As children approach the middle grades and become more proficient in
decoding and recognizing known words, vocabulary acquisition focuses
more on meaning than recognition (Chall 1987). Direct instruction is
an important aspect of vocabulary acquisition, and relates to reading
comprehension in that children integrate new words with their prior
An important component of vocabulary development is social interactions
and interventions in the classroom. Conversations (Peterson & Eeds,
1990) about shared readings of literature can include rich discussions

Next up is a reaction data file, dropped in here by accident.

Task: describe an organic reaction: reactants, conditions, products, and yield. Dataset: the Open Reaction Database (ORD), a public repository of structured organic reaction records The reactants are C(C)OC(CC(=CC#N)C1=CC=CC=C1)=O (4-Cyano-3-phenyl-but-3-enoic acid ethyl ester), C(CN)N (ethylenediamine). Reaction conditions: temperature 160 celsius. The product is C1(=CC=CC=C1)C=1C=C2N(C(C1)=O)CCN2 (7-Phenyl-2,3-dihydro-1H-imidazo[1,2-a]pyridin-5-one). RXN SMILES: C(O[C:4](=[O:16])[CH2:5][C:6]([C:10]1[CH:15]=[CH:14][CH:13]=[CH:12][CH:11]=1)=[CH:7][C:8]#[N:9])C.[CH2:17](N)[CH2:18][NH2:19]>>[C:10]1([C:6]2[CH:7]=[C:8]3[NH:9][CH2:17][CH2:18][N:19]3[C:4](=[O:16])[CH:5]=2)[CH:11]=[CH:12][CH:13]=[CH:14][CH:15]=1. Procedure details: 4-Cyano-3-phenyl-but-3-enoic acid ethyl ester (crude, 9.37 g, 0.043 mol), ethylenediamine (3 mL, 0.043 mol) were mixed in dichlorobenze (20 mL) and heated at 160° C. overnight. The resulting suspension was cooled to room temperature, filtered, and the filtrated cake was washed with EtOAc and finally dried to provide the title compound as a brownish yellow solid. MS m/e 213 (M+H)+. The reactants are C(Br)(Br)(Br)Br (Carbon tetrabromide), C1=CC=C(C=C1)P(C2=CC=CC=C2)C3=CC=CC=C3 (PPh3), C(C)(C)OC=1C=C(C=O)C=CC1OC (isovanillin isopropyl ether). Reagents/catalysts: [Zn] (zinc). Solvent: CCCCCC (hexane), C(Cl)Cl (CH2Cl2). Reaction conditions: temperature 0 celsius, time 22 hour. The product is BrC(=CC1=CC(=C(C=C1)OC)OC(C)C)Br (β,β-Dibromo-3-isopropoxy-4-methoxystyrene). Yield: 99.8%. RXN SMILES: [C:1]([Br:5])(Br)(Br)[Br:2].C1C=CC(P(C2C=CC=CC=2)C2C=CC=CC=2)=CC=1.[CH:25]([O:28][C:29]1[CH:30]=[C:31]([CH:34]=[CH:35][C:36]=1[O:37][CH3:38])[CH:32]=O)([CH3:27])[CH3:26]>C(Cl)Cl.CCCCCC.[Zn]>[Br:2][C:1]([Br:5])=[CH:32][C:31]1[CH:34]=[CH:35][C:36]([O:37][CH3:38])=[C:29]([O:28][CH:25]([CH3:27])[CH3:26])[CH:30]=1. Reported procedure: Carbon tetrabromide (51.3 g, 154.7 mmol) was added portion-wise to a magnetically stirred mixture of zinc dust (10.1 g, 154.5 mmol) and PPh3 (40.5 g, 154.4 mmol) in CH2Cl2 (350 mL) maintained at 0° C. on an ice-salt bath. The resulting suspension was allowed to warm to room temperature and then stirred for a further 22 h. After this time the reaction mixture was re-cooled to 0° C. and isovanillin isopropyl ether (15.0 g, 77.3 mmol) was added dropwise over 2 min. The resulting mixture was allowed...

about new words and their meanings. Students can find it motivating
to work collaboratively to define new words using creative means, such
as context clues or drama, and traditional methods, such as a dictionary
or other media sources.
Vocabulary is essential to the understanding of the written and spoken word. Increasing students’ vocabulary will lead to an increased understanding in all subject areas. The BPS MAP Assessment results for Grade Six indicate word meaning is an area falling below the average mean RIT.
Chall, J. (1987). Two vocabularies for reading: Recognition and meaning. In M.G. McKeown, & M.E. Curtis (Eds). The nature of vocabulary acquisition (pp. 7-17). Hillsdale, NJ: Erlbaum.
Peterson, R., & Eeds, M. (1990). Grand conversations: Literature groups in action. New York: Scholastic.